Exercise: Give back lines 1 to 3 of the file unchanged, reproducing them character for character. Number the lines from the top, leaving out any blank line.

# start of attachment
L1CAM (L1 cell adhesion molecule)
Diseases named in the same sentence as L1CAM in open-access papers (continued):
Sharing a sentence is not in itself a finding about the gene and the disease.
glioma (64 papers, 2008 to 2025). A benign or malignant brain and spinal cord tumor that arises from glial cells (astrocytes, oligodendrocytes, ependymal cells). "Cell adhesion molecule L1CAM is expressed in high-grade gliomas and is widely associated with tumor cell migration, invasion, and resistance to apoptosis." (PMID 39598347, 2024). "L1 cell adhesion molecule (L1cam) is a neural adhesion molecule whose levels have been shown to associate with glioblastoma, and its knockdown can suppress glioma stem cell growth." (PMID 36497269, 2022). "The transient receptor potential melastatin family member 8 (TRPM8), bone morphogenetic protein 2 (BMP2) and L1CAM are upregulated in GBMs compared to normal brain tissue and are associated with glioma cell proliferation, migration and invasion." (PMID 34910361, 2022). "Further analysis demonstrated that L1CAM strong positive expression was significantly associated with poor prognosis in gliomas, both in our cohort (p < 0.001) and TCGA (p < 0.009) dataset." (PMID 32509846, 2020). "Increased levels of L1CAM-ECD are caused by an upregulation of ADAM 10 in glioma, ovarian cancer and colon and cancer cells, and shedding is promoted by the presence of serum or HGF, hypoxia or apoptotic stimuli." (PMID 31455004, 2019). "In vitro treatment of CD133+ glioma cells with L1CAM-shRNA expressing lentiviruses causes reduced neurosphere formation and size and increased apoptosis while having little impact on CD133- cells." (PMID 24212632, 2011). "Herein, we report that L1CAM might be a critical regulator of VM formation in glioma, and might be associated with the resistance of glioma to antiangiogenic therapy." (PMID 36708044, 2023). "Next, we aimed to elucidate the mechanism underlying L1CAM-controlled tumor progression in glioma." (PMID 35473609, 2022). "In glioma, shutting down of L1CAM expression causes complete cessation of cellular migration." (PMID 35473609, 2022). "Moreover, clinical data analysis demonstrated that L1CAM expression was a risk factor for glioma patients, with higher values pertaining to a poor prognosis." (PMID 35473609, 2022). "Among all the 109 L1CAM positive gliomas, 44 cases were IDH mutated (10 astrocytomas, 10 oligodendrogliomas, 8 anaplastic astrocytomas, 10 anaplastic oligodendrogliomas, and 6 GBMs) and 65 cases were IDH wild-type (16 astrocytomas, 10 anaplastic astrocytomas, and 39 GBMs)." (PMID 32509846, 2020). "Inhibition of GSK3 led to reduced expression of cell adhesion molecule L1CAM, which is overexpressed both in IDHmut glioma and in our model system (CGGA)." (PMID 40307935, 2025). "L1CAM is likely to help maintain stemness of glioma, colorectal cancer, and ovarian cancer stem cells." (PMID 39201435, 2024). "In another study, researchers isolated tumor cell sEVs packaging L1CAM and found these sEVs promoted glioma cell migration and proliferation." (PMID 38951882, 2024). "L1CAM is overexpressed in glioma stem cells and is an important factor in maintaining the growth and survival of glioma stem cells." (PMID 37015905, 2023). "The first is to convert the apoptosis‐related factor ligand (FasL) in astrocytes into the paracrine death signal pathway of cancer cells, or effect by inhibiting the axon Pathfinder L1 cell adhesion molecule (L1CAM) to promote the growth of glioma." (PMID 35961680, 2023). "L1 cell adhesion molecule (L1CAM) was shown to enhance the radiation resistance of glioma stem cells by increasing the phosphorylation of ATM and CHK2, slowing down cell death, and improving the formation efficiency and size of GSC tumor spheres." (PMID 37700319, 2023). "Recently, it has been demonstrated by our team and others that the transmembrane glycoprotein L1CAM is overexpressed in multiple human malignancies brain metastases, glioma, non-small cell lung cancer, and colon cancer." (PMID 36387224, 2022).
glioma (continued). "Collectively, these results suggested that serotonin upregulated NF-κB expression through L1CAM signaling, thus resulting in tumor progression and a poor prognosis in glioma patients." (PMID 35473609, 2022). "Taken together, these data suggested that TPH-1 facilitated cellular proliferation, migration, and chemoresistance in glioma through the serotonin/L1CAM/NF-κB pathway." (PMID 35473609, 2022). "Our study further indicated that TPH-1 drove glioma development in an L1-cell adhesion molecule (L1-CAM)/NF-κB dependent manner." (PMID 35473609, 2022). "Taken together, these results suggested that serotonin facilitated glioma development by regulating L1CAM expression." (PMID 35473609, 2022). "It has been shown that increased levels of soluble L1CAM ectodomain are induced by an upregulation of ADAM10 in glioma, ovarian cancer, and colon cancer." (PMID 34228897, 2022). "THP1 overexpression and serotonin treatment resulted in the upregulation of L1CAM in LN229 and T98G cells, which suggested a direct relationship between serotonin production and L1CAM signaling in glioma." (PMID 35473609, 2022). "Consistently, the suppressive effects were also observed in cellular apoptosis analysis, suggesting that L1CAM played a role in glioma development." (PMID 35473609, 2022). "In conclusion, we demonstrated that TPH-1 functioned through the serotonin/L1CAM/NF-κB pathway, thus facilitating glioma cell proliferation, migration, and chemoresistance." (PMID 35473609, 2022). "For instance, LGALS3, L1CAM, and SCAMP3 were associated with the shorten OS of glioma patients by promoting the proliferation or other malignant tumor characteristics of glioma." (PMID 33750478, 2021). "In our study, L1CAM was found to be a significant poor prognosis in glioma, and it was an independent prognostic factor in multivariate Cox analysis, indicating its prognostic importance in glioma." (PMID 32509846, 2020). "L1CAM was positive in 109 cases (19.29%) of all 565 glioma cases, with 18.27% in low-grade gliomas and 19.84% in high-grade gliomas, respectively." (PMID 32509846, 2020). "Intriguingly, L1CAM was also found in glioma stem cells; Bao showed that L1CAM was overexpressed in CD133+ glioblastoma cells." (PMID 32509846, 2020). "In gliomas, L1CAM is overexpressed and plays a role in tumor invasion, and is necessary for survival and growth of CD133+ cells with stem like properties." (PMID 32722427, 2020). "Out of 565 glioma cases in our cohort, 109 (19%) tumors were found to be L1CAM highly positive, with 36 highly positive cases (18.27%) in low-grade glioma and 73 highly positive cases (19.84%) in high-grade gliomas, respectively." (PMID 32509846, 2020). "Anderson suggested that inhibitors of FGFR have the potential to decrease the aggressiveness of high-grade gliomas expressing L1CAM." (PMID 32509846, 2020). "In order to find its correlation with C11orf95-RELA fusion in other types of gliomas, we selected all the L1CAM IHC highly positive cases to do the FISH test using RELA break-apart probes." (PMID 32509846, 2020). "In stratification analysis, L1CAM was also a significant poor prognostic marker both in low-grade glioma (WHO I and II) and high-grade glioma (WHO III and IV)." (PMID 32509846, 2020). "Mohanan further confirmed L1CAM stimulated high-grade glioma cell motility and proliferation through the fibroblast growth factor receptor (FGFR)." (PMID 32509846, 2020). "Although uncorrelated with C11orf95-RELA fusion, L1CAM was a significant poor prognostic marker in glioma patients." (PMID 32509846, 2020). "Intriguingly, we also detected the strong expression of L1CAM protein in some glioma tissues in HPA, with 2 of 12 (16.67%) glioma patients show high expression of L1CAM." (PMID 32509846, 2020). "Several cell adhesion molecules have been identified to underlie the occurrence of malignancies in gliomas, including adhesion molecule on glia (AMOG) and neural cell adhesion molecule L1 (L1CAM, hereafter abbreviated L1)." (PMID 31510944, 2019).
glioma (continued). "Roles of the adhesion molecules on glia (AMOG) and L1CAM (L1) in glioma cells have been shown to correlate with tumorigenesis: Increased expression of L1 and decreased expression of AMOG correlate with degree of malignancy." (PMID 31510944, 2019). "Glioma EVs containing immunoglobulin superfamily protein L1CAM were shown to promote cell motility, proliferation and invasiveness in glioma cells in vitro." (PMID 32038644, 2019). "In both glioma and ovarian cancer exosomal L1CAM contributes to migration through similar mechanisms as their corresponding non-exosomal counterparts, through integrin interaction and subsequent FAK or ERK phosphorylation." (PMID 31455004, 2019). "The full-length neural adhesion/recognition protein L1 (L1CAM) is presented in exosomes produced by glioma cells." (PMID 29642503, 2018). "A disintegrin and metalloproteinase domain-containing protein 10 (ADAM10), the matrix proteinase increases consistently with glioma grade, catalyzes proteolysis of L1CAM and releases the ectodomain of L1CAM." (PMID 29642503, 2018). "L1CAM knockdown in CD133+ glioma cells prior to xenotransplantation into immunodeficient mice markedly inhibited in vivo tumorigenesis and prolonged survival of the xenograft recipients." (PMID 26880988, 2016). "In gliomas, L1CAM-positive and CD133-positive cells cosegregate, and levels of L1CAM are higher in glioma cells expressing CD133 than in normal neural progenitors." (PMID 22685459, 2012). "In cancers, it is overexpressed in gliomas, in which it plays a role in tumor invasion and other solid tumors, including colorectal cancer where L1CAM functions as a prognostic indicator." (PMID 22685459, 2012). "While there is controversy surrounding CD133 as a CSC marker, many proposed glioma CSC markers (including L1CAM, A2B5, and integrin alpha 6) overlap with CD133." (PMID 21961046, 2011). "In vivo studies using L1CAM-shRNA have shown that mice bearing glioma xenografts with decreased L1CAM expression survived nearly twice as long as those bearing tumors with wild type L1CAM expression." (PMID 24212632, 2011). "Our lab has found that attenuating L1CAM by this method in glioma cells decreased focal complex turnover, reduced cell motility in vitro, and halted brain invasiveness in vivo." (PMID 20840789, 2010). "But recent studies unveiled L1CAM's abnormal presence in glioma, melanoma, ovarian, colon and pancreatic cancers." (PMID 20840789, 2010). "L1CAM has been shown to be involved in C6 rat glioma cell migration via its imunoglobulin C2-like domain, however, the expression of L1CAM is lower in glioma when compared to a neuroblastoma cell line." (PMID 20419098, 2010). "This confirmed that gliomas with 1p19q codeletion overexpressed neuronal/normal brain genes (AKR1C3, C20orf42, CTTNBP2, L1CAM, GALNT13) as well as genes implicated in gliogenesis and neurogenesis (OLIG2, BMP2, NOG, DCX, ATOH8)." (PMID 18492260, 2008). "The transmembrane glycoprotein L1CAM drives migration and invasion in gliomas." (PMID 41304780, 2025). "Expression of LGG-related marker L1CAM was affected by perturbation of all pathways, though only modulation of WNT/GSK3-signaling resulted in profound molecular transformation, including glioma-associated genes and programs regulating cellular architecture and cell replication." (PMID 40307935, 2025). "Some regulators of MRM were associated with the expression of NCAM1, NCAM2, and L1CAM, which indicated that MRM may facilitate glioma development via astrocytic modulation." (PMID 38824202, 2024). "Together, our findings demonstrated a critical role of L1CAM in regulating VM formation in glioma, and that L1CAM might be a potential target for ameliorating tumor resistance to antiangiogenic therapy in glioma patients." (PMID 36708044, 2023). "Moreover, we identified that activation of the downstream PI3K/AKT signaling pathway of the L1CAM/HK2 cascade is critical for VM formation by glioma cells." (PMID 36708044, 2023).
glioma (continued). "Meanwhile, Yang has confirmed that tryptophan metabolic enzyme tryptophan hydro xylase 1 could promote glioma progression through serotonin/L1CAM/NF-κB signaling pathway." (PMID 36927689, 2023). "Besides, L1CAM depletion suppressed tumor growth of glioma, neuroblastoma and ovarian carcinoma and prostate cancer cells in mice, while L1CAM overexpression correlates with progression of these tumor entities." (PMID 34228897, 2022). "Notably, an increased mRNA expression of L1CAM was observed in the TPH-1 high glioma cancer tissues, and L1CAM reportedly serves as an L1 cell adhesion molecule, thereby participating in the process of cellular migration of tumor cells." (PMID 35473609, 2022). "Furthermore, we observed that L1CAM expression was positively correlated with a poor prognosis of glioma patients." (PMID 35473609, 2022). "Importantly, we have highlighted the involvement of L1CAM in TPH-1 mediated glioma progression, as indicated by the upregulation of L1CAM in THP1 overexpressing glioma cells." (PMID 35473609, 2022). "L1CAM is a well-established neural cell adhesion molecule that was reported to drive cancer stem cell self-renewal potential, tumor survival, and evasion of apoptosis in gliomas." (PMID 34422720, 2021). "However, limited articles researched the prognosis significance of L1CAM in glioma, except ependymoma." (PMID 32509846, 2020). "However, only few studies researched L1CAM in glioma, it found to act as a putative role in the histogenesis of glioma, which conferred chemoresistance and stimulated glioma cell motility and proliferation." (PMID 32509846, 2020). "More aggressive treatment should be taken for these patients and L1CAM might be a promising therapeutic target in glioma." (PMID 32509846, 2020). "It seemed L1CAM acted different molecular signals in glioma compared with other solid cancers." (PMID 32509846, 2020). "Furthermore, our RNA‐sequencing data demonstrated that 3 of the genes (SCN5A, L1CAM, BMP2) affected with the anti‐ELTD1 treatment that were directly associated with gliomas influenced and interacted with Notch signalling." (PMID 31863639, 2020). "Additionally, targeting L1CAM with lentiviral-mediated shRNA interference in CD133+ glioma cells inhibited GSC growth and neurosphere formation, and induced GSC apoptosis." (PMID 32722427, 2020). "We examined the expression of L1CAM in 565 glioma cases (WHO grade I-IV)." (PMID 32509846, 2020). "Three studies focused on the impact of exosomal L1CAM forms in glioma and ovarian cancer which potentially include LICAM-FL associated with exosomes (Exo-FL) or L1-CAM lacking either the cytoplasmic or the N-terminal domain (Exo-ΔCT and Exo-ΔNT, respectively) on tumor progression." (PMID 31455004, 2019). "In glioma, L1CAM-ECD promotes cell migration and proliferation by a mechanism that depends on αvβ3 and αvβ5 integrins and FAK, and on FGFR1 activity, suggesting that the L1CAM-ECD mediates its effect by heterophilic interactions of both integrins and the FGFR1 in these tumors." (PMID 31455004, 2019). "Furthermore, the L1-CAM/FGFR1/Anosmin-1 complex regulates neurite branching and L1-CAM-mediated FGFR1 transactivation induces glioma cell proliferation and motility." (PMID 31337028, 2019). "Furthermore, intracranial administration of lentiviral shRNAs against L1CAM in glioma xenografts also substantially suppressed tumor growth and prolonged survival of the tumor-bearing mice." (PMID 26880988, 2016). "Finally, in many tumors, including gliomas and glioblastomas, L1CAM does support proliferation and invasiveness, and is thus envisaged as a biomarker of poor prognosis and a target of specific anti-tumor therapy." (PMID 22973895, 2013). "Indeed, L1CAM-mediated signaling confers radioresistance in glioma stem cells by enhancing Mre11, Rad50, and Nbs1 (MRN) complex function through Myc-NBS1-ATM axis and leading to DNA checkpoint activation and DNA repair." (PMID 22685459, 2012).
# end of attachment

L1CAM (L1 cell adhesion molecule)
Diseases named in the same sentence as L1CAM in open-access papers (continued):
Sharing a sentence is not in itself a finding about the gene and the disease.